Like the French cookbook of a similar name, this book gets right down to business. No photos or frills, just the recipes. It’s traditional Italian, although it doesn’t contain every standard Italian recipe you’d expect. Many dishes are the author’s own creation, and she seeks to give you the same level of confidence with Italian cookery.
One of the best aspects of this book is the 80-page section on Italian ingredients. With some inventive recipes, this one is definitely worth checking out!
by Marcella Hazan – $21.00
Hazan is an Italian cooking guru. This book combines two of her earlier cookbooks and includes some new recipes as well. Many cooks consider this the single most used cookbook in their kitchen—the one they’d keep if they could only keep one!
I like that this book includes a wide range of recipes for both beginner and more experienced cooks. It also includes instructive information to help you understand the techniques and ingredients of Italian cooking.
by Gabriele Corcos and Debi Mazar – $23.49
Gabriele (an Italian native) and Debi (an American actress) have a beloved cooking show by the same name. This book brings some of their favorite recipes to your table.
The recipes are mostly simple, honest Italian dishes that are focussed more on the enjoyment of the meal than following any particular rules about how they’re cooked. Some cooks find the recipes to be overly simple, but if you’re looking for a celebration of family-friendly food, this is a good bet.
by The Silver Spoon Kitchen – $36.99
This book is legendary. With literally thousands of recipes in it, it’s a tome on Italian cooking. Originally compiled by chefs across Italy in 1950, this is the updated version which includes more photos and recipes from contemporary chefs like Mario Batali.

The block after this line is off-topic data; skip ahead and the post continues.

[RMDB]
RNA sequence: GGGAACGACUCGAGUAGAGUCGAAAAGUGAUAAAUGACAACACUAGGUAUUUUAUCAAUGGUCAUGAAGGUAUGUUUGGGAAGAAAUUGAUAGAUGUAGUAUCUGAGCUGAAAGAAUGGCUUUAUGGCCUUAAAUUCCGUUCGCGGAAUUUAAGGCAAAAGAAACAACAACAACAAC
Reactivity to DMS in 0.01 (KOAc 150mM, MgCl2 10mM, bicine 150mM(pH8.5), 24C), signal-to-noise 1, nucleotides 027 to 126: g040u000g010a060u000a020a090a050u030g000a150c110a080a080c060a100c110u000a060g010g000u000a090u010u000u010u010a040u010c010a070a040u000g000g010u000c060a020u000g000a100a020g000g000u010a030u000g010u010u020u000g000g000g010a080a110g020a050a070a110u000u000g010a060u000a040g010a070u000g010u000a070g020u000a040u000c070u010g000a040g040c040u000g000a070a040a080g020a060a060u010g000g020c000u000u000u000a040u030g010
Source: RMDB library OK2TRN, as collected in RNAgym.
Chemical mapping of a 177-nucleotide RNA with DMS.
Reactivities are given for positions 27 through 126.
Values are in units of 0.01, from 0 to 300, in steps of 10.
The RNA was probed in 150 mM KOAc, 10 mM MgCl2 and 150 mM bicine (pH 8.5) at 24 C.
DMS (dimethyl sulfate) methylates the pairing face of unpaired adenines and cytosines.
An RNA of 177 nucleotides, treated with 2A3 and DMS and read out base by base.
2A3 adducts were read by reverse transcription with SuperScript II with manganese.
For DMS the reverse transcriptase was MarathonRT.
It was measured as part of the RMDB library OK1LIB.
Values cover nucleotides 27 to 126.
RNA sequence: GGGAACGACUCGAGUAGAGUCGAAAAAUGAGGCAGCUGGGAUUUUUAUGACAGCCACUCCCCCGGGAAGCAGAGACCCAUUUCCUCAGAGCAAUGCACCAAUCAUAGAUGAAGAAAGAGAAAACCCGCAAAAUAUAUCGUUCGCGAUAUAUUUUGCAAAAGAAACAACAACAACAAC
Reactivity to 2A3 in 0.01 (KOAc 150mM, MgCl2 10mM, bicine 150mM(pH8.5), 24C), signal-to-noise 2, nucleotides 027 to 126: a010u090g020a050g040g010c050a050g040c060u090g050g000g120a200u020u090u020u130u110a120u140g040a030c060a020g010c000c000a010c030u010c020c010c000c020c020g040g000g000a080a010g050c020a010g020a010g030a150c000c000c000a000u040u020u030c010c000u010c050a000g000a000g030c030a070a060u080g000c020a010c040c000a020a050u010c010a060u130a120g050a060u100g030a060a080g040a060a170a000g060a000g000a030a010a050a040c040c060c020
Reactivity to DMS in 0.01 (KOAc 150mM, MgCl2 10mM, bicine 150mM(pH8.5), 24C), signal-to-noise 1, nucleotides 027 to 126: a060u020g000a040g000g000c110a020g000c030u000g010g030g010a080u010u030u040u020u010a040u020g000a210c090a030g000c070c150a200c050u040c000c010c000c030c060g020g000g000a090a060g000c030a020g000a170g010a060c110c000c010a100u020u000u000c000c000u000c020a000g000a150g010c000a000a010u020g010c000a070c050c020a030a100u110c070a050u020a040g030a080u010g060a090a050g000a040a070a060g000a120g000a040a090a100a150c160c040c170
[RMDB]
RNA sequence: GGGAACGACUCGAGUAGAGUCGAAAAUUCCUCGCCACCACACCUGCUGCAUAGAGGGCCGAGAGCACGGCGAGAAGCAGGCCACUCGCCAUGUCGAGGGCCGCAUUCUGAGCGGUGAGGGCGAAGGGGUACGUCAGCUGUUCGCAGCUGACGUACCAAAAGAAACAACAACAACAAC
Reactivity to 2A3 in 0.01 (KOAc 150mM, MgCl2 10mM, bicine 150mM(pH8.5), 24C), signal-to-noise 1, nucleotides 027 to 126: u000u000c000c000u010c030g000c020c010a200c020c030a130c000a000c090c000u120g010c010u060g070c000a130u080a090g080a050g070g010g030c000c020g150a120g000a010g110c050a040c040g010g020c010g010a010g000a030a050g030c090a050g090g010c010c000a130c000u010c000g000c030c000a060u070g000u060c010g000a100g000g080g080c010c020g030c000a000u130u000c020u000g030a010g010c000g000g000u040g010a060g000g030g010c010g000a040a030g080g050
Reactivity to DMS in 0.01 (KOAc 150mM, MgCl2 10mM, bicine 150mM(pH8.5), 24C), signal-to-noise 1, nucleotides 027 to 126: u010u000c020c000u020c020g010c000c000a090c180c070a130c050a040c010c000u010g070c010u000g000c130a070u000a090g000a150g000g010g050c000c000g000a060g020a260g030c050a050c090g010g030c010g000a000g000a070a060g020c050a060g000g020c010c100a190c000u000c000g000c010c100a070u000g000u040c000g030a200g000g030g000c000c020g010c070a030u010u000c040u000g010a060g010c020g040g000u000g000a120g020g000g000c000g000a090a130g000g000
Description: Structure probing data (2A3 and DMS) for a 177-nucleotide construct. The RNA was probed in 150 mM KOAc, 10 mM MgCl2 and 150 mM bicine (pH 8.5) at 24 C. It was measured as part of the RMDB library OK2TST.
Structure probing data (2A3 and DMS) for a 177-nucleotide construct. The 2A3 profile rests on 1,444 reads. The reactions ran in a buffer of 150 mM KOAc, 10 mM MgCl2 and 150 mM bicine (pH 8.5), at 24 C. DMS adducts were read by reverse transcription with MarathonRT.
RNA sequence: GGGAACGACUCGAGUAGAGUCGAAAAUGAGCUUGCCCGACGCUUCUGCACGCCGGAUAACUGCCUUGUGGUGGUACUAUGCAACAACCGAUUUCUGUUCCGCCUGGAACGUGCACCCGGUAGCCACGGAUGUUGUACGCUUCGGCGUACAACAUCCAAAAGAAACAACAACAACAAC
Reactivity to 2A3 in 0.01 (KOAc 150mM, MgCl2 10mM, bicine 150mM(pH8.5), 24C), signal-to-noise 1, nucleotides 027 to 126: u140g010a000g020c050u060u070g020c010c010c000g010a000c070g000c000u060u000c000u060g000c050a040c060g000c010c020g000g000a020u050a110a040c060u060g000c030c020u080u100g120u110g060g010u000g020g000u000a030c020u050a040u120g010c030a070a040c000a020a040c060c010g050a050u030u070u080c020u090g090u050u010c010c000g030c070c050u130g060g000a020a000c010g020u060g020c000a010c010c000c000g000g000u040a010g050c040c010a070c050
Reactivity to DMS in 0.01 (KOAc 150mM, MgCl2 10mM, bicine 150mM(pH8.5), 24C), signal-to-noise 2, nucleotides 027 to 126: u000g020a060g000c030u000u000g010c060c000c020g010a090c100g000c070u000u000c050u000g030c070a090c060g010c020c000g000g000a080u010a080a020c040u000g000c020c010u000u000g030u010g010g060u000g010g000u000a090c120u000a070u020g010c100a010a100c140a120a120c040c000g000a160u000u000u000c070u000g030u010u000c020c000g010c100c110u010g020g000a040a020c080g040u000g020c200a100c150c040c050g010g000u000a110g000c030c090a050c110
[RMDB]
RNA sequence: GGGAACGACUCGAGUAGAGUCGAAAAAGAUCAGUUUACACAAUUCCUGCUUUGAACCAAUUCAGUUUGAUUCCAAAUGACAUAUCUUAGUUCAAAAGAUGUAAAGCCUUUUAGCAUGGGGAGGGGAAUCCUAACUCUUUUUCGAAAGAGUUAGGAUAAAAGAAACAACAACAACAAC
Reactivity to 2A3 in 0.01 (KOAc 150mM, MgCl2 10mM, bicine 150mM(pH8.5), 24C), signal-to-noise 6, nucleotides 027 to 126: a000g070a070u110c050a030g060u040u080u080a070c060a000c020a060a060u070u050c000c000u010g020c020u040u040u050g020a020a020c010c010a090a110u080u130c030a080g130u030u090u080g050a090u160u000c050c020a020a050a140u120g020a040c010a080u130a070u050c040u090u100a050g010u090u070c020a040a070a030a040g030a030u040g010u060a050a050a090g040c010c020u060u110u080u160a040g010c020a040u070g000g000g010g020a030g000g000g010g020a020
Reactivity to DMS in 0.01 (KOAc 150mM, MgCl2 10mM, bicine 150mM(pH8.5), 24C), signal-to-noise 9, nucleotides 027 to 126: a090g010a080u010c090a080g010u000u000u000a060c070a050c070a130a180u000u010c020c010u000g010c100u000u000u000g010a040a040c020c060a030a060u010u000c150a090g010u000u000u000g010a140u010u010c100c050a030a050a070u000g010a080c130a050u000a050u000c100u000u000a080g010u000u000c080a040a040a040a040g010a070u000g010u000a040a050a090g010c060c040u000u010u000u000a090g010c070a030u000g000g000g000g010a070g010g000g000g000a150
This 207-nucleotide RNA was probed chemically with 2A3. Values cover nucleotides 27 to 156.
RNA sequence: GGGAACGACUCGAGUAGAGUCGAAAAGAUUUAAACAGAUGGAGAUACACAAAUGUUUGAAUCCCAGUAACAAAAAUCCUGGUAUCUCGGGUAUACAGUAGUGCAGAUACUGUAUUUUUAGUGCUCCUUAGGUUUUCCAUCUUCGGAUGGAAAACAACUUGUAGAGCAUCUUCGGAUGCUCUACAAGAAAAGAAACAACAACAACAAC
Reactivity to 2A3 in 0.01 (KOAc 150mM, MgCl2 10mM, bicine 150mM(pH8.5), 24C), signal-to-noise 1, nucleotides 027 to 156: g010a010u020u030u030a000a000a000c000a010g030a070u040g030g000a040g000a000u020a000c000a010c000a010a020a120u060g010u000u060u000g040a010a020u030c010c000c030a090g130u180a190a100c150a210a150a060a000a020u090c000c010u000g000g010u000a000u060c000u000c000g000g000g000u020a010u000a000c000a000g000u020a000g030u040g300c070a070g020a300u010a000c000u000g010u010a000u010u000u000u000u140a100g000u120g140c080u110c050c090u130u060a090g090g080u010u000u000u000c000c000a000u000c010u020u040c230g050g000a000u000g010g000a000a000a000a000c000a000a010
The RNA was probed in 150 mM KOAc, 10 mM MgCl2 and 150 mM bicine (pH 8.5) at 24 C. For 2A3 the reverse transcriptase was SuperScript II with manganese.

With so many recipes, some cooks may find it a bit daunting, but if you want a lifetime of Italian cooking, you’ll surely find it in here.
Choosing Your Italian Cookery Book
Have you made up your mind yet? Like picking a favorite Italian dish, picking a favorite book is a challenge, given the wonderful options.
- If you’re looking to become a knowledgeable, independent Italian cook who can riff and improvise, Mastering the Art of Italian Cuisine is your guide.
- If you simply want a whole bunch of recipes to choose from, obviously go with The Silver Spoon (2000 recipes!).
- If you are looking for a small collection of simple and tasty Italian-inspired recipes, enjoy the light and personal touch of Extra Virgin: Recipes and Love from our Tuscan Kitchen.
- If you want a solid collection of authentic recipes that work and that can take you from beginner-level to expert, go for Essentials of Classic Italian Cooking.
My name is Sabrina. I’m a total foodie and a wanderlust-driven traveler. Throughout my travels, I’ve been able to taste many cultures and curate a ton of recipes! I truly hope you enjoy the recipes I’ve been able to enlighten you with through the power of blogging.